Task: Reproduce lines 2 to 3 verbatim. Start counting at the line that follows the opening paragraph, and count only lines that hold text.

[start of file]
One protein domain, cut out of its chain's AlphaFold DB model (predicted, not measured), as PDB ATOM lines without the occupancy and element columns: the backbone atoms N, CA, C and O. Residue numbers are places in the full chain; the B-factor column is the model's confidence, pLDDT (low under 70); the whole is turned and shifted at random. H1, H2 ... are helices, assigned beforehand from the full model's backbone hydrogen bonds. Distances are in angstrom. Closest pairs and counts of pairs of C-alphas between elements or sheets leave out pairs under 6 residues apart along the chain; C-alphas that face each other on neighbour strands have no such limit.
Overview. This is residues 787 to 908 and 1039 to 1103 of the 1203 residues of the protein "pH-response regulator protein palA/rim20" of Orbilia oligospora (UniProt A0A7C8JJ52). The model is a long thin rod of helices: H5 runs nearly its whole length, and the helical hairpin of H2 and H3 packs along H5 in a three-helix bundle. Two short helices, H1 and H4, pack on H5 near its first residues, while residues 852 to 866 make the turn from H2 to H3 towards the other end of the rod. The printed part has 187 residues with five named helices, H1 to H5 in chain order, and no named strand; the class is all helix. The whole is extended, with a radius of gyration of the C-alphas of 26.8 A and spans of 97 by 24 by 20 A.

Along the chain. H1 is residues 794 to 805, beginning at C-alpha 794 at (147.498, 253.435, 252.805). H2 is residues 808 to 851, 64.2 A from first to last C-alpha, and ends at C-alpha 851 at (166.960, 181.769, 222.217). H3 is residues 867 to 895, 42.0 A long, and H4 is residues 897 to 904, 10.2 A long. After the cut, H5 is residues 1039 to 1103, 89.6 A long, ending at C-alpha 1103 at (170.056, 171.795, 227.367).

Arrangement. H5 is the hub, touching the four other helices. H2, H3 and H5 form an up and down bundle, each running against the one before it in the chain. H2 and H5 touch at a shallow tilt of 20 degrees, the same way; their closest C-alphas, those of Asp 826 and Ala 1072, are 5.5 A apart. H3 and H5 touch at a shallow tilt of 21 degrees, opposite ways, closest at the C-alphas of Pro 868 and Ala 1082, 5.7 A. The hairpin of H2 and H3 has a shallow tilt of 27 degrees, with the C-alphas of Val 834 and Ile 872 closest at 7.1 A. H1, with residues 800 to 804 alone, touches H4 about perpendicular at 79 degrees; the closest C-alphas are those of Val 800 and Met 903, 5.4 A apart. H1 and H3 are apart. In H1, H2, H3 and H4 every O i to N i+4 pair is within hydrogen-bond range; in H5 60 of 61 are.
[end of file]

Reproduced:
Along the chain. H1 is residues 794 to 805, beginning at C-alpha 794 at (147.498, 253.435, 252.805). H2 is residues 808 to 851, 64.2 A from first to last C-alpha, and ends at C-alpha 851 at (166.960, 181.769, 222.217). H3 is residues 867 to 895, 42.0 A long, and H4 is residues 897 to 904, 10.2 A long. After the cut, H5 is residues 1039 to 1103, 89.6 A long, ending at C-alpha 1103 at (170.056, 171.795, 227.367).

Arrangement. H5 is the hub, touching the four other helices. H2, H3 and H5 form an up and down bundle, each running against the one before it in the chain. H2 and H5 touch at a shallow tilt of 20 degrees, the same way; their closest C-alphas, those of Asp 826 and Ala 1072, are 5.5 A apart. H3 and H5 touch at a shallow tilt of 21 degrees, opposite ways, closest at the C-alphas of Pro 868 and Ala 1082, 5.7 A. The hairpin of H2 and H3 has a shallow tilt of 27 degrees, with the C-alphas of Val 834 and Ile 872 closest at 7.1 A. H1, with residues 800 to 804 alone, touches H4 about perpendicular at 79 degrees; the closest C-alphas are those of Val 800 and Met 903, 5.4 A apart. H1 and H3 are apart. In H1, H2, H3 and H4 every O i to N i+4 pair is within hydrogen-bond range; in H5 60 of 61 are.